Although defendants' counsel represented to the trial court that it could put on witnesses to testify that decedent did not intend to remove the property from the tax apportionment clause, the Judge nevertheless found that the offered testimony would not prove that decedent did not intend for defendants to pay the disputed taxes. He found that there was no ambiguity, and thus there was no need to hold an evidentiary hearing to look for decedent's intent. The Judge held: "By making the property non-probate property[,] the inheritance taxes are the responsibility of [defendants]...." We review the court's findings as if they were made after a summary judgment motion. Compare R. 4:67-5 with R. 4:46-2. The proofs before the court were documentary, and if they raised a substantial issue of fact, a plenary hearing, albeit a limited one, would have been necessary. R. 4:67-5; 4:46-3(b).
Under N.J.S.A. 3B:3-33:
The intention of a testator as expressed in his will controls the legal effect of his Dispositions, and the rules of construction expressed in N.J.S. 3B:3-33 through N.J.S. 3B:3-48 apply, unless the probable intention of the testator, as indicated by the will and relevant circumstances, is contrary.
In the present case, unless the doctrine of "probable intent" requires that the trial court should have taken testimony, the strict language of the will indicates that defendants should pay the disputed taxes. As plaintiffs properly note, N.J.S.A. 3B:24-5 limits the effect of a tax apportionment clause "to the property passing [under the will] unless the will ... otherwise directs." The section also permits such a direction in "a non-testamentary instrument," but the deed here, the only other relevant instrument, contains no tax apportionment language. Therefore, in the language of N.J.S.A. 3B:24-5, "the will or other instrument" did not "otherwise direct."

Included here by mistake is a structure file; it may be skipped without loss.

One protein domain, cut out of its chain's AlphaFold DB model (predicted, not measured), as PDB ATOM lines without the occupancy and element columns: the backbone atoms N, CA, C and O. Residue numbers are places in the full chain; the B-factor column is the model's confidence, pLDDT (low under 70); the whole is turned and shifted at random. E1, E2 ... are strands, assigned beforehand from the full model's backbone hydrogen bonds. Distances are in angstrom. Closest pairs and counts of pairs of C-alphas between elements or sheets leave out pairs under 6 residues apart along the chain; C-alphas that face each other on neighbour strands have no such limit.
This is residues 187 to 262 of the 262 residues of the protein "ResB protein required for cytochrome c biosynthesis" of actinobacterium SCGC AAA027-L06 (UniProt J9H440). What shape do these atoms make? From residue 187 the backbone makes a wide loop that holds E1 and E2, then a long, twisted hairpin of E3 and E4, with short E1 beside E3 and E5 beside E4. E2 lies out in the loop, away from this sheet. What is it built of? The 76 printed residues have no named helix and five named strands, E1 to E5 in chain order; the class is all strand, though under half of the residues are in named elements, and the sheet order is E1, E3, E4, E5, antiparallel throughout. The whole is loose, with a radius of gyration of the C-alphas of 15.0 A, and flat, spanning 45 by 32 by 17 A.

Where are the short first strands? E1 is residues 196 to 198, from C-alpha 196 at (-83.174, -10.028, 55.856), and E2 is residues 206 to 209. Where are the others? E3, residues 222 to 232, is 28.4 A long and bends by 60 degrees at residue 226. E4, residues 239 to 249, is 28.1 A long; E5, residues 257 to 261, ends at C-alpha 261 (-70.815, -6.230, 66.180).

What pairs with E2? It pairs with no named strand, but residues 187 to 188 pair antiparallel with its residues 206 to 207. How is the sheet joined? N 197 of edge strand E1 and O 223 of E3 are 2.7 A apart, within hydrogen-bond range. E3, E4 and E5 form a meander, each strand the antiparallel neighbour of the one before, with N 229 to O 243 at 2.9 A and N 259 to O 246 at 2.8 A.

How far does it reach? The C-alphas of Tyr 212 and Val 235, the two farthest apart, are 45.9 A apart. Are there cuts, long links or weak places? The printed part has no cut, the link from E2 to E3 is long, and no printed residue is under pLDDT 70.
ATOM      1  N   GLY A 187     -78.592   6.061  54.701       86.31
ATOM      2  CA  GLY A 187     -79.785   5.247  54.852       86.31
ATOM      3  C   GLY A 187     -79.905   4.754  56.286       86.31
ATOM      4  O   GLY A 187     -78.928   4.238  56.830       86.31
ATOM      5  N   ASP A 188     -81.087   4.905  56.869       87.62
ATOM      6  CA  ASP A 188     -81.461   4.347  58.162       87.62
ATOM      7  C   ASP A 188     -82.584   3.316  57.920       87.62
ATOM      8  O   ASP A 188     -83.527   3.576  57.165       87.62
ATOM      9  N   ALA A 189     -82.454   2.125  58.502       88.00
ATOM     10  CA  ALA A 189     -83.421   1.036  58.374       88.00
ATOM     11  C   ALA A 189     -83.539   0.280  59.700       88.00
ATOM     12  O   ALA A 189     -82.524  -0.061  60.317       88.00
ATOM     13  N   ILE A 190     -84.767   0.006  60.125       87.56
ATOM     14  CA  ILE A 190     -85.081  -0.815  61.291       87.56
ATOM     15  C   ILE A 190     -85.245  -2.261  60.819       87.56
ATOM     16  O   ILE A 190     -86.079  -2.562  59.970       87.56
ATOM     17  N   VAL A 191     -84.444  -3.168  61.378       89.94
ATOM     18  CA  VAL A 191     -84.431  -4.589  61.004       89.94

The deed of the property to Michael, as opposed to the interest deeded to his wife, Louise, might however be considered an advancement of the property devised in the will, and therefore sufficiently tied to the declaration in the will to give the apportionment clause effect. Ordinarily, property mentioned in a will which has been destroyed or transferred to another during the decedent's lifetime is held to be an ademption. See White v. White, 105 N.J. Super. 184, 188, 251 A.2d 470 (Ch. Div. 1969); In re Burnett, 49 N.J. Super. 439, 443-444, 140 A.2d 242 (Cty Ct. 1958); In re Estate of Cooper, 95 N.J. Eq. 210, 212, 123 A. 45 (E. & A. 1923); see also Herschberg v. Director, Div. of Taxation, 2 N.J. Tax 121, 127 (Tax 1981). However, under the common law, when specific property given under a will is transferred to the beneficiary during the testator's lifetime, the will's provisions were deemed revoked, as the testator was deemed to have changed his or her mind regarding the devise. Hattersley v. Bissett, 51 N.J. Eq. 597, 603, 29 A. 187 (E. & A. 1893). The absolute import of this rule must be lessened following this State's adoption of the probable intent rule in Robert. Of course, where the donee of the property claims entitlement to both the gift made and the provision under the will, there is now a factual question to be resolved, whereas under Hattersby the claim would have been barred. We need not explore the somewhat arcane authorities relating to ademptions and advancements because in this case the identical property, or at least Michael's share thereof, was both devised and deeded to him, and he makes no additional claim against the estate because the devised property was no longer owned by decedent at her death.